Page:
This spring I decided to convert my backyard into a garden area. When I was a kid, we always had a huge garden. So instead of more shrubs I planted sunflowers, pumpkins, cucumbers, watermelons, tomatoes, potatoes, carrots, onion and garlic. All the things I like to eat and cook with. Its amazing how good food taste fresh out of the garden. This week the tomatoes are ripening and cooking with fresh garlic is a real treat too.
I'm one of those types of people who tends to bottle things up inside of me. I know that's not a good thing, but I'm working on it. I've struggled to be open, even around my closest friend. I find it hard to share what I'm thinking, but eventually I sort out what life throws at me.
So what do I find is the best thing for clearing the mind of life's stickiness? For me, it's getting on my bike. Heading east out of Portland for a good half day ride into the Columbia Gorge is, in my opinion, one most spectacular landscapes in the Pacific Northwest. There is nothing more grand than carving a day out of your week along the roads through the Gorge. Riding takes your full attention and focus. It forces you to get out of your head and onto the task of keeping yourself alive while barreling down a freeway or a narrow two-lane road. You have to be completely present. You notice everything when you're riding - the smells in the air, the noises, the brightness of the sun. It's one of best feelings. That's why I searched for so long to find another GPZ. The first 50K miles I put on the old bike were all fun, all "smile miles", all good times. I'm already well on my way to the next 50K miles with my new old bike and loving every minute of it.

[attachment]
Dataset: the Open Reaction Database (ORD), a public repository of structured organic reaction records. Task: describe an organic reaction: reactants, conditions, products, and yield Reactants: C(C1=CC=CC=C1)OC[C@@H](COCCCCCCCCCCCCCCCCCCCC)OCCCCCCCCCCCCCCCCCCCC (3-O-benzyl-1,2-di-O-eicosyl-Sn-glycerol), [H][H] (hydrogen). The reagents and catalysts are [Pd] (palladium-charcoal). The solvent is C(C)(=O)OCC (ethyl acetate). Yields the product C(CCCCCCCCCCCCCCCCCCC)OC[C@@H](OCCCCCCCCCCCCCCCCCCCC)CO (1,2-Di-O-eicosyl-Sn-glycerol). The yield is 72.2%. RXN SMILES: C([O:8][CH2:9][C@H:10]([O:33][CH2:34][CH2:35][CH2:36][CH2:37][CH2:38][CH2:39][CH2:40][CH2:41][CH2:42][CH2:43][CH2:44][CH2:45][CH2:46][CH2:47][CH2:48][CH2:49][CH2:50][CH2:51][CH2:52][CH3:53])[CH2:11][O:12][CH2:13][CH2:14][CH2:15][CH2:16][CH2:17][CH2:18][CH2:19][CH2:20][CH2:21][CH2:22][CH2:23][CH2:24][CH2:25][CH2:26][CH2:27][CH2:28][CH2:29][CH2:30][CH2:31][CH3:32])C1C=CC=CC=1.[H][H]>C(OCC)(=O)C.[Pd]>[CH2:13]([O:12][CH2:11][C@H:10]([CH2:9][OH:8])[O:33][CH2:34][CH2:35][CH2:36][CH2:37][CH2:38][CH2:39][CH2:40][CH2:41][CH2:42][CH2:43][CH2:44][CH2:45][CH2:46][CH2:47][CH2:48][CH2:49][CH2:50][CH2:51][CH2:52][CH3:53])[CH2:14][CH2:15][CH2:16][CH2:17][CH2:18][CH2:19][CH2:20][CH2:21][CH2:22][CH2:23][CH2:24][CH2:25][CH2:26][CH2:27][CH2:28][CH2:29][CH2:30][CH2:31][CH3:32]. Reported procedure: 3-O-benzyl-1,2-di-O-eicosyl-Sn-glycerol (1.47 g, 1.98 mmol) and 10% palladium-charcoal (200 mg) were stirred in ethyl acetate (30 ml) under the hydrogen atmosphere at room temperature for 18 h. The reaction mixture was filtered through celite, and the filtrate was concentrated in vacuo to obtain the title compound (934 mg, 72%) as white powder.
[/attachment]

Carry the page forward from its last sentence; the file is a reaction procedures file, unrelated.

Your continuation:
At the end of November, we will be finishing up our final fundraising auctions for the year. The last one on our roster is slated for the Soul River Foundation. Chad Brown is in charge of this not-for-profit aimed at helping inner city kids and veterans who suffer from PTSD. To learn more about the good work he is doing, you can check him out at www.soulriverrunsdeep.com.
This year has already been a big year for growth. All-told, eight new clients joined the srdorsey fundraising team. A couple were very large auctions with over 300 people in attendance and more than a $150K raised in one night! Though the majority came to us as grassroot groups starting up with their first fundraising auctions. Most had limited to no experience in organizing a fundraiser. So we were able to guide and coach them into holding their first auctions, which turned out to be better events than they had imagined possible.
On average, we managed to raise between $20,000 and $50,000 on auction night, which was enough to cover their expenses and provide much needed revenue for these kickstart non-profits. Our success didn't surprise me; but what did, was how difficult it was for these small groups with limited resources, to find an auctioneer who was willing to be paid less to work a smaller auction.